Here the rower’s legs are almost fully extended and his back and arms are continuing the stroke. Notice the comfortable, almost natural back angle as he approaches the finish.

The drive phase is completed by drawing the arms through, until the handle of the oar touches the ribs just under the chest. ** The shoulders remained parallel to the oar handle throughout. **

During the drive, the oar handle should be drawn through at a constant height, so that the depth of the spoon in the water is constant. It is important to try and build up the pressure quickly but smoothly, and maintain that pressure all the way through to the finish - think about trying to keep the blade handle moving through as quickly as possible, all the way through the stroke. The legs, back and arms should flow together smoothly, rather than be separate movements.

The Finish – when stationary, this is referred to as BACK-STOPS.
The finish signals the end of the drive phase and initiates the recovery. When arriving to the finish position you simply tap down on the oar handle with the outside hand. Doing this extracts the blade from the water cleanly. It is useful to imagine the outside hand making a semi-circle, as it comes in towards the ribs, taps down and the hands move away. During this movement, try to brush the torso with the thumb of the outside hand and no more. Consider the picture below: Notice: Oar handle is against the ribs, just under the chest. The back angle is natural i.e. not leaning back too far. The outside hand has begun to tap down. ** The finish (back-stops) is a position you will become very familiar with, as it is from this position you begin rowing when the boat is stationary**  The Cox will call “Full crew from back-stops”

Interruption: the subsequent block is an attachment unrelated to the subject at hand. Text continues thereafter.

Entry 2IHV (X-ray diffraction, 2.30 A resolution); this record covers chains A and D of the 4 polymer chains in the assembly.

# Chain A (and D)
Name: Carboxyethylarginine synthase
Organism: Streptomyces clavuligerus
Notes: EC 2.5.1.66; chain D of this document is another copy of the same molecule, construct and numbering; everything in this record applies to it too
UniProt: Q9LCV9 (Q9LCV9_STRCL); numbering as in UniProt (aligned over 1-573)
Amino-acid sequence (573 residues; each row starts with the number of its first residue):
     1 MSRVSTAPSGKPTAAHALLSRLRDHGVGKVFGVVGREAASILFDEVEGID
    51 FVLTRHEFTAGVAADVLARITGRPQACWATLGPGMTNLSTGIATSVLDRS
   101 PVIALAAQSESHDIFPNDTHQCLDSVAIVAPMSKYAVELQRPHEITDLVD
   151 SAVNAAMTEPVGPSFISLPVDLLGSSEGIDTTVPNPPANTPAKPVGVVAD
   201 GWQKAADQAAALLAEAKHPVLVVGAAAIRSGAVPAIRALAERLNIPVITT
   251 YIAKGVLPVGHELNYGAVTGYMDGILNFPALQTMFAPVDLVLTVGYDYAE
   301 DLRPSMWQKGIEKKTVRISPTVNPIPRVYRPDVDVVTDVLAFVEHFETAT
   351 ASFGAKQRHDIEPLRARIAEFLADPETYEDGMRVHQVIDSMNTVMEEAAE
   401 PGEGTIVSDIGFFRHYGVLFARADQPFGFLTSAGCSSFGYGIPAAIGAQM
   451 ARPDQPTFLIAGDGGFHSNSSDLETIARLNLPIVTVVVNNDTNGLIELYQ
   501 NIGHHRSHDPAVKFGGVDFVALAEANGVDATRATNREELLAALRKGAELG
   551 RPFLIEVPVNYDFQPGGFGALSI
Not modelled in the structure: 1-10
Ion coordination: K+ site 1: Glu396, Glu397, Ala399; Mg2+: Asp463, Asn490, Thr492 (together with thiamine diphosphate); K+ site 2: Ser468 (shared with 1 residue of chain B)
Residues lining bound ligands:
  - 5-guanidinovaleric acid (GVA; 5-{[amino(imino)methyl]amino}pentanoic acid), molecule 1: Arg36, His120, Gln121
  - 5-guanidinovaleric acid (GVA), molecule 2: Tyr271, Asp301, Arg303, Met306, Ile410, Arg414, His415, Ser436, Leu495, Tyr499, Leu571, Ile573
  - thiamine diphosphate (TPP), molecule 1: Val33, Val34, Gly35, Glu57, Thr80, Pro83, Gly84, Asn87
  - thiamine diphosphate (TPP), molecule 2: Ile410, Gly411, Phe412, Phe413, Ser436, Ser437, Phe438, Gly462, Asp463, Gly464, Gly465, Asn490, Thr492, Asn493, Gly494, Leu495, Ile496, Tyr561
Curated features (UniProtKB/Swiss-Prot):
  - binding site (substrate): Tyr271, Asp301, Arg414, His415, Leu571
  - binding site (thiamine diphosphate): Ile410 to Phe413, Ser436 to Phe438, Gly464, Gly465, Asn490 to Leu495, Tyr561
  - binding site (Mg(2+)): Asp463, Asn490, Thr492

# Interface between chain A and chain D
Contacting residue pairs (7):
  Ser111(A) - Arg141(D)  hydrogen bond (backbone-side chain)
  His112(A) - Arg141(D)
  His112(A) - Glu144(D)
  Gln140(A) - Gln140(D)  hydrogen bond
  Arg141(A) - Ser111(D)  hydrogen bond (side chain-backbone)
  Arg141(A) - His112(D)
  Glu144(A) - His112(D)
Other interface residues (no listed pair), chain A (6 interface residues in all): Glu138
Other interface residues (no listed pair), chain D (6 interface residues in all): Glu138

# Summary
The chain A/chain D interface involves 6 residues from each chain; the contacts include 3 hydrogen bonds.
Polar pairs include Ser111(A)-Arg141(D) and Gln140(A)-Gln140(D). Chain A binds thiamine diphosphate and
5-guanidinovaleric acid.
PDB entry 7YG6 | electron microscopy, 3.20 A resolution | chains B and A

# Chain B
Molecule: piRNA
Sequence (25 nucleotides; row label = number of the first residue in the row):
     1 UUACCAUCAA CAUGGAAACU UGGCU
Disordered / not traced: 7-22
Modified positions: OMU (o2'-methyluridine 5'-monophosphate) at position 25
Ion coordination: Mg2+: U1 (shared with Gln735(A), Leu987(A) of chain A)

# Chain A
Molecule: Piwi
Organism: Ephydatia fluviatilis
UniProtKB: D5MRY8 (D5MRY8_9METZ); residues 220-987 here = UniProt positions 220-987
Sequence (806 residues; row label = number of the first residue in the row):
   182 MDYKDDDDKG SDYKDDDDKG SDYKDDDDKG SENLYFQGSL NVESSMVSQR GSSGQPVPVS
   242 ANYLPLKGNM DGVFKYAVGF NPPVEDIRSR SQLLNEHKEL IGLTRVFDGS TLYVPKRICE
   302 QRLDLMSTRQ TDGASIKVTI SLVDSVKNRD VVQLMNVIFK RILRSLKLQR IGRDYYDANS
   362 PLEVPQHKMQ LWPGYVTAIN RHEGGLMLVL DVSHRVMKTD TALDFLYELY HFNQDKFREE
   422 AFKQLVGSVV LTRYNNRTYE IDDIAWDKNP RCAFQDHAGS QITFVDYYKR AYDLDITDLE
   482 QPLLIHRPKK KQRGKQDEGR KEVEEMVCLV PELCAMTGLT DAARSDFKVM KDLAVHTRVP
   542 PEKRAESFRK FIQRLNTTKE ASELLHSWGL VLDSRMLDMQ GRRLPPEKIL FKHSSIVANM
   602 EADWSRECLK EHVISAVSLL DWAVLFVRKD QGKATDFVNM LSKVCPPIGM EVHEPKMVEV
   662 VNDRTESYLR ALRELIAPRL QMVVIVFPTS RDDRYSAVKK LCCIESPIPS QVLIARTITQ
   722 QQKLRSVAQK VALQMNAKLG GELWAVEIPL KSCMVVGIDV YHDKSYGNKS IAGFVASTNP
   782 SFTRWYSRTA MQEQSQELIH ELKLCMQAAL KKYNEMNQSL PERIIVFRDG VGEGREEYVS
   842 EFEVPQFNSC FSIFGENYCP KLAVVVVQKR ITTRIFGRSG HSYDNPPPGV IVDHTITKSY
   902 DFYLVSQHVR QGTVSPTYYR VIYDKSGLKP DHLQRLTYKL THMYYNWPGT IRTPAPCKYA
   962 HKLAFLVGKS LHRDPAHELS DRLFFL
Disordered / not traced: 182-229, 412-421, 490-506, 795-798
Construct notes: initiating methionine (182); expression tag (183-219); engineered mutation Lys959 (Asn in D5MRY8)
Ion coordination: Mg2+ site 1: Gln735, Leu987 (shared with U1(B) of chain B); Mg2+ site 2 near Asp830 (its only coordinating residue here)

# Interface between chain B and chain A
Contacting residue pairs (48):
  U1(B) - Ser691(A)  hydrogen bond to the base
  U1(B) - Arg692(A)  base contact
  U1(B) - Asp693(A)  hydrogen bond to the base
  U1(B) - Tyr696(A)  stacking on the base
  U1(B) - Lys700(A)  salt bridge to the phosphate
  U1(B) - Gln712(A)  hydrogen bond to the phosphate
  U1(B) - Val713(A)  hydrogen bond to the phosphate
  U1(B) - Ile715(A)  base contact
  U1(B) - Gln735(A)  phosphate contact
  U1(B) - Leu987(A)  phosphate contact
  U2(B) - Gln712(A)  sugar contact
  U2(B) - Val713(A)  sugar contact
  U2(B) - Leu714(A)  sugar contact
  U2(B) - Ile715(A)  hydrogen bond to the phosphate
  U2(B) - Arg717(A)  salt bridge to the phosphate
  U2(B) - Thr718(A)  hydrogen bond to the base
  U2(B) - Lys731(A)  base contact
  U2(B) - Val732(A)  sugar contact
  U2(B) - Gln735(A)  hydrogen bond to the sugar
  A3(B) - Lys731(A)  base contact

The Recovery
During this phase the blade is out of the water and you are preparing to take the next stroke. The recovery can be considered as the mirror-image of the drive. This is because all the movements and muscle groups used are in the reverse order i.e. arms, body then legs. However, the antagonistic muscles are used. Coaches will constantly repeat HANDS-BODY-SLIDE. This outlines that the hands must move away before the body rocks, and the body must rock over before the seat begins to move up the slide. The hands should move at a constant height and constant speed throughout the recovery after taping down. It is only as you approach the catch that they again raise so the blade can reenter. It is good to imagine following your hands from the finish position as they move away from you. When the arms become straightened, the body should pivot about the hips with a straight back so the hands continue to move at a constant speed. When the body swing is complete, the knees bend and you begin to slide into the catch position. Emphasis must be put on “CONTROLLING THE SLIDE” with the hamstrings, so that the catch is approached with you in control of your bodyweight. Controlling the slide is a term you will undoubtedly hear a lot about throughout the year, its purpose will be explained by your coaches (Physics time – YAY!) The grip should be very loose throughout the recovery to release tension in the forearms. Don’t believe me?? Try rowing for 90 minutes gripping the handle the whole time.